get a passphrase from the user
() function displays a
prompt to, and reads in a passphrase from,
. If this file is inaccessible and
flag is not set,
() displays the prompt on the
standard error output and reads from the standard input. In this case it is
generally not possible to turn off echo.
Up to bufsiz
- 1 characters (one is for the
NUL) are read into the provided buffer buf
Any additional characters and the terminating newline (or return) character
argument is the bitwise OR of zero or
more of the following values:
RPP_ECHO_OFF turn off echo (default behavior)
RPP_ECHO_ON leave echo on
RPP_REQUIRE_TTY fail if there is no tty
RPP_FORCELOWER force input to lower case
RPP_FORCEUPPER force input to upper case
RPP_SEVENBIT strip the high bit from input
RPP_STDIN read passphrase from stdin; ignore prompt
The calling process should zero the passphrase as soon as possible to avoid
leaving the cleartext passphrase visible in the process's address space.
Upon successful completion,
returns a pointer to the NUL-terminated passphrase. If an error is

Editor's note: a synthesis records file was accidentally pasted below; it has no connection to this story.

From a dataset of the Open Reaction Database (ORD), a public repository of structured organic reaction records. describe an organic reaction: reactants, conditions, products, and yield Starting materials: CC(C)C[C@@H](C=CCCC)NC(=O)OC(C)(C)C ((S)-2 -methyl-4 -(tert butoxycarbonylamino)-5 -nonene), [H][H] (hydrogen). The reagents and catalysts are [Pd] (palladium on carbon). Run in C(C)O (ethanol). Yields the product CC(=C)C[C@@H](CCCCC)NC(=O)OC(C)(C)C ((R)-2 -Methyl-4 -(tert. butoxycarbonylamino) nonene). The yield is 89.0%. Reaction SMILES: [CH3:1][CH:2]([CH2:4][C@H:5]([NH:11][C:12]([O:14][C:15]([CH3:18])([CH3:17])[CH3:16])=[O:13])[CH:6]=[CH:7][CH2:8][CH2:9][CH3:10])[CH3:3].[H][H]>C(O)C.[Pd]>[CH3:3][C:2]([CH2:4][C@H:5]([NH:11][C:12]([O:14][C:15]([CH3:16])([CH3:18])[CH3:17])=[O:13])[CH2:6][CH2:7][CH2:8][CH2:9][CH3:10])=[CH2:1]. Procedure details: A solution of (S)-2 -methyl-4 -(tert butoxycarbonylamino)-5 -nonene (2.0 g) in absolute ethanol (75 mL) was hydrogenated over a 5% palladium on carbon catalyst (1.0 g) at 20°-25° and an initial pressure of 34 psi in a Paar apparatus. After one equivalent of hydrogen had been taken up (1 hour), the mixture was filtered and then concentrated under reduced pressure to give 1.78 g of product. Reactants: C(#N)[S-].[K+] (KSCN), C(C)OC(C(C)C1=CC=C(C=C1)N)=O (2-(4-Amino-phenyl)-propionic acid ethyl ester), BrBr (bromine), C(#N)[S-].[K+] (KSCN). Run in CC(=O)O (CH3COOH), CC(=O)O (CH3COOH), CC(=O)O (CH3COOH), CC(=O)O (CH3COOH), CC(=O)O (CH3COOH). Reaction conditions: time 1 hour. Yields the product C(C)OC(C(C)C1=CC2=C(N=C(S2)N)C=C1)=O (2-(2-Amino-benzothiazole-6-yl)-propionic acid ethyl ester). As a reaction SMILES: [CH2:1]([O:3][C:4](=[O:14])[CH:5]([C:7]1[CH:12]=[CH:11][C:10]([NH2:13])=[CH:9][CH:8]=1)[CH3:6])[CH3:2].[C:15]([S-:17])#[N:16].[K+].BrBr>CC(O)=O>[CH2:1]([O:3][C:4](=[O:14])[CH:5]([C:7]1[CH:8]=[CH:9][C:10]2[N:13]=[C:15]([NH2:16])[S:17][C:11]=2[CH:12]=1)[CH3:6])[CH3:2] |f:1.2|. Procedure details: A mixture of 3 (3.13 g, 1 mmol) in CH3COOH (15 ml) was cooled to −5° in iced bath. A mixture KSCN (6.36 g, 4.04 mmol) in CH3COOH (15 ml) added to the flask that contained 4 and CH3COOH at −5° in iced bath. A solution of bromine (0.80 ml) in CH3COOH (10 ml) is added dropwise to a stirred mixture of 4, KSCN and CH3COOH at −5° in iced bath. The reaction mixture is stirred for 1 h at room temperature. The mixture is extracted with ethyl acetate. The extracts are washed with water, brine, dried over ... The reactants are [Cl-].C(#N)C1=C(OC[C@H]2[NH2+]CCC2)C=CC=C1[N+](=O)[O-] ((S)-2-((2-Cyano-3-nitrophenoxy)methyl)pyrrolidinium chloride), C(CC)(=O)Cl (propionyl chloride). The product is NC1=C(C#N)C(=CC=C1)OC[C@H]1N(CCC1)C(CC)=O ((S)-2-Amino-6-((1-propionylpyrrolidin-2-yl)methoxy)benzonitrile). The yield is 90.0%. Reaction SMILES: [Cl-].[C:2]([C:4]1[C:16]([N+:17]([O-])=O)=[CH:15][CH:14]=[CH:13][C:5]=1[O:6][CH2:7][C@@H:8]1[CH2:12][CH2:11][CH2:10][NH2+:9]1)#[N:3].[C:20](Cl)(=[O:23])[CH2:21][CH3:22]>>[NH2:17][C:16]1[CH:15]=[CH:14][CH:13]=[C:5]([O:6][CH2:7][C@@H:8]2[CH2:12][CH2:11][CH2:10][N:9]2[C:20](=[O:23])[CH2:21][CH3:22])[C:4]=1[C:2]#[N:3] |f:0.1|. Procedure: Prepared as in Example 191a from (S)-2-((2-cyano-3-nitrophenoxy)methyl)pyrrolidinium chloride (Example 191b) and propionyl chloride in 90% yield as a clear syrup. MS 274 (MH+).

encountered, the terminal state is restored and a null pointer is returned.
The following code fragment will read a passphrase from
into the buffer
if (readpassphrase("Response: ", passbuf, sizeof(passbuf),
RPP_REQUIRE_TTY) == NULL)
errx(1, "unable to read passphrase");
if (compare(transform(passbuf), epass) != 0)
errx(1, "bad passphrase");
readpassphrase() function was
interrupted by a signal.
- The bufsiz argument was zero.
- The process is a member of a background process attempting to read from
its controlling terminal, the process is ignoring or blocking the
SIGTTIN signal, or the process group is
- The process has already reached its limit for open file descriptors.
- The system file table is full.
- There is no controlling terminal and the
RPP_REQUIRE_TTY flag was
() will catch the following
SIGALRM SIGHUP SIGINT
SIGPIPE SIGQUIT SIGTERM
SIGTSTP SIGTTIN SIGTTOU
When one of the above signals is intercepted, terminal echo will be restored if
it had previously been turned off. If a signal handler was installed for the
() was called,
that handler is then executed. If no handler was previously installed for the
signal then the default action is taken as per
signals (stop signals generated
from keyboard or due to terminal I/O from a background process) are treated
specially. When the process is resumed after it has been stopped,
() will reprint the prompt
and the user may then enter a passphrase.
() function is an
extension and should not be used if
portability is desired.
() function first appeared
in OpenBSD 2.9